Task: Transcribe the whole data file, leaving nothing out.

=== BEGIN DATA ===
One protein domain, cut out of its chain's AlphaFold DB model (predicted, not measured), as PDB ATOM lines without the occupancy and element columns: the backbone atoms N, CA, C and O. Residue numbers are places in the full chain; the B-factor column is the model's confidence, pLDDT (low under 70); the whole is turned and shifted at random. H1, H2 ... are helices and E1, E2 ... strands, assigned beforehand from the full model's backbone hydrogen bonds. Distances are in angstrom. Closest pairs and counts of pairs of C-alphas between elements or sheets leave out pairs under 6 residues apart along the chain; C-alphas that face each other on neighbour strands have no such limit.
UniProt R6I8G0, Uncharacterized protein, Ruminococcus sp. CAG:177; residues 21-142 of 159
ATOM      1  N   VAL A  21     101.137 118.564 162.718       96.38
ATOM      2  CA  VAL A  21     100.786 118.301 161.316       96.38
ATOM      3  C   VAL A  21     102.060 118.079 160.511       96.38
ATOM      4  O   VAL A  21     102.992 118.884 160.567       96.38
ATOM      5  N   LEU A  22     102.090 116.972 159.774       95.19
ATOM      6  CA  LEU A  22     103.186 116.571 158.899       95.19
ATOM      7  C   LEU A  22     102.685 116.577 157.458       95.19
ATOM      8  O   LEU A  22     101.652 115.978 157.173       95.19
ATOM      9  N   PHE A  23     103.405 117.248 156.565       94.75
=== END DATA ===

One protein domain, cut out of its chain's AlphaFold DB model (predicted, not measured), as PDB ATOM lines without the occupancy and element columns: the backbone atoms N, CA, C and O. Residue numbers are places in the full chain; the B-factor column is the model's confidence, pLDDT (low under 70); the whole is turned and shifted at random. H1, H2 ... are helices and E1, E2 ... strands, assigned beforehand from the full model's backbone hydrogen bonds. Distances are in angstrom. Closest pairs and counts of pairs of C-alphas between elements or sheets leave out pairs under 6 residues apart along the chain; C-alphas that face each other on neighbour strands have no such limit.
UniProt R6I8G0, Uncharacterized protein, Ruminococcus sp. CAG:177; residues 21-142 of 159
ATOM      1  N   VAL A  21     101.137 118.564 162.718       96.38
ATOM      2  CA  VAL A  21     100.786 118.301 161.316       96.38
ATOM      3  C   VAL A  21     102.060 118.079 160.511       96.38
ATOM      4  O   VAL A  21     102.992 118.884 160.567       96.38
ATOM      5  N   LEU A  22     102.090 116.972 159.774       95.19
ATOM      6  CA  LEU A  22     103.186 116.571 158.899       95.19
ATOM      7  C   LEU A  22     102.685 116.577 157.458       95.19
ATOM      8  O   LEU A  22     101.652 115.978 157.173       95.19
ATOM      9  N   PHE A  23     103.405 117.248 156.565       94.75